Rare metabolic diseases

Inherited Metabolic Disorders

Inherited Metabolic Disorders have their origin in specific enzymatic deficiencies, which affect a given metabolic pathway, leading to the accumulation of substrates - often toxic - and to reduced (or zero) production of a biologically important product. The enzyme deficit is the consequence of mutations in one or more genes coding for the respective metabolic step.
In short, when there is a metabolic error, some reactions at the enzymatic level do not occur with the proper efficiency. This way, the compounds before the reaction accumulate and the later ones are not synthesized correctly.
The Inherited Metabolic Disorders covered in our site are diagnosed through the neonatal heel prick or Guthrie test.

Our presentation (pdf):


Aminoacidopathies (and organic acidurias) include inherited diseases of the metabolism of amino acids in different metabolic steps. These pathologies are characterized by signs and symptoms of acute and progressive intoxication due to accumulation of toxic metabolites upstream the enzyme block. Long-term treatment consists essentially at removing the toxic product from the diet, which in practice translates into a protein restricted diet (hypoproteic diet).
Why are amino acid formulas restricted in a given amino acid (or groups of amino acids) essential in these pathologies? Because these formulas guarantee an appropriate formation of proteins, indispensable for growth, and that otherwise would not be obtained naturally, due to the toxicity associated with the respective pathology.

  • Phenylketonuria (PKU)
  • Leucinosis or Maple Syrup Urine Disease (MSUD)
  • Homocystinuria (HCU)
  • Tyrosinemia (TYR)

Organic Acidurias

Organic acidurias are characterized by the accumulation in blood and urine of compounds derived from intermediate metabolism, which have a markedly acidic pH. These acids undergo conjugation in vivo with carnitine, either for later metabolization or to facilitate their excretion (via urine), giving rise to the respective acylcarnitins.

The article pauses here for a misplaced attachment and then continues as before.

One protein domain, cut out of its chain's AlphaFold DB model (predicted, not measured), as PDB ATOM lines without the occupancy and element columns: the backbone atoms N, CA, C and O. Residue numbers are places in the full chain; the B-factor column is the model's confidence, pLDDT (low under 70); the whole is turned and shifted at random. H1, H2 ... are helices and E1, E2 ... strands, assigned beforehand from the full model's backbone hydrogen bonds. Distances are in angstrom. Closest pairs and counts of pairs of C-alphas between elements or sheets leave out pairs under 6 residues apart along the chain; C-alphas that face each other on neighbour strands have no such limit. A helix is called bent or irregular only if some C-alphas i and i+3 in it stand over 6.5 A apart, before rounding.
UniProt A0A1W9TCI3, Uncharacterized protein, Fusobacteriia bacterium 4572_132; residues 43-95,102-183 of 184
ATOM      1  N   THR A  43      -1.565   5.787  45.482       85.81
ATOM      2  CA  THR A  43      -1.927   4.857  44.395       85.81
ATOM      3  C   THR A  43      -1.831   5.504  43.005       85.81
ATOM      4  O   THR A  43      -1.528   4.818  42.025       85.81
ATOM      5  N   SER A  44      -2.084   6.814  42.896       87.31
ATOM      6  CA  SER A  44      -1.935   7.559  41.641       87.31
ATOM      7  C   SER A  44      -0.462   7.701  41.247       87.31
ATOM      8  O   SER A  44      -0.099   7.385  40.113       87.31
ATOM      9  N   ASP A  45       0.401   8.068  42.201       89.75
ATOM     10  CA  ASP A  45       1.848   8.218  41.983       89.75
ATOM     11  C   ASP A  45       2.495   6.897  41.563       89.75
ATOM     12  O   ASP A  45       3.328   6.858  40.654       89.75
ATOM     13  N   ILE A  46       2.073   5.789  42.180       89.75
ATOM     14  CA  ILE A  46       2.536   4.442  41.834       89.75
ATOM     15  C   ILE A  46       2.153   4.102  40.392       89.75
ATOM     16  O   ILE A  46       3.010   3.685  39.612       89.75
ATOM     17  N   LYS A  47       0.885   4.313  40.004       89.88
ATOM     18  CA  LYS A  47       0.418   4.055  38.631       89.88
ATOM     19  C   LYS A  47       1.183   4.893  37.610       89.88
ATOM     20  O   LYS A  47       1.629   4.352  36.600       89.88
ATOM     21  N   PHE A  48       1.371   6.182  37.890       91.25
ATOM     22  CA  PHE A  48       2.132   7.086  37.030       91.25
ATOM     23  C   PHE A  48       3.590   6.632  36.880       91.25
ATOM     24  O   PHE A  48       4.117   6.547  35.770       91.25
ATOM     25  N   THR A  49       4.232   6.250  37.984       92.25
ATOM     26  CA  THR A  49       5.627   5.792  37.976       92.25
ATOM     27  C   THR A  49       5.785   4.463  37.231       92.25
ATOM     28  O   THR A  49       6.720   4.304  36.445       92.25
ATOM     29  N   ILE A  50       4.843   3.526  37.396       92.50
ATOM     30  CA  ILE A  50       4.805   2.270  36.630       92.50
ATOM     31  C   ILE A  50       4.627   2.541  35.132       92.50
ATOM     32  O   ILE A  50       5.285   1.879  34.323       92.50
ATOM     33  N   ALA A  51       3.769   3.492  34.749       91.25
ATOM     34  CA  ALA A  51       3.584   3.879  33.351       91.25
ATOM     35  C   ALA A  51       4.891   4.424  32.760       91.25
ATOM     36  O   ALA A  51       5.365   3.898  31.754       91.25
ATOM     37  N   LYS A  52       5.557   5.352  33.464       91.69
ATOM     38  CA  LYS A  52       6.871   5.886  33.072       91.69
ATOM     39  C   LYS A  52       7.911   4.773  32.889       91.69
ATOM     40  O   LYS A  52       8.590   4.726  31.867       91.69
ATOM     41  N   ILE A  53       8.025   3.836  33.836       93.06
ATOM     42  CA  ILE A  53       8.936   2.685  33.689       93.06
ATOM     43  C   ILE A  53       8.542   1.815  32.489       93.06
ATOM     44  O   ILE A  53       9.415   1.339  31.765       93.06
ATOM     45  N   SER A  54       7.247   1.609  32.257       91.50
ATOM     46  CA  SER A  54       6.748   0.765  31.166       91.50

• Propionic (AP) and Methylmalonic (AMM) acidurias
  • Isovaleric Aciduria (AIV)
  • Glutaric Aciduria Type I (AGI)

Urea Cycle Diseases (DCU)

Urea Cycle Diseases (DCU) are caused by an enzyme deficit in one of the six enzymes normally involved in the metabolic cycle of protein nitrogen excretion, which results in an elevated concentration of ammonia in the blood (hyperammonaemia) - toxic compound, especially at the neurological level. If treatment is not carried out on time and at long term, patients with DCU may suffer from variable encephalopathy (including psychiatric manifestations) and liver dysfunction. Dietary treatment involves a hypoprotein diet, supplemented in a mixture of essential amino acids, as well as in arginine.

Bile Acid Synthesis Disorders

Bile Acid Synthesis Disorders occur due to defects in enzymes involved in the transformation of cholesterol into primary bile acids. The two main types of disorders are due to the deficiency of the 3β-HSD enzyme or the Δ4-3-oxoR enzyme, responsible for the absence of primary bile acid synthesis (cholic acid and chenodeoxycholic acid), and consequent anomalous accumulation of toxic metabolites that cause liver damage. If the pathology is not treated properly, the patient may progress to a scenario of liver failure and neurological disease. The recommended therapy is oral bile acid therapy, through replacement of cholic acid.


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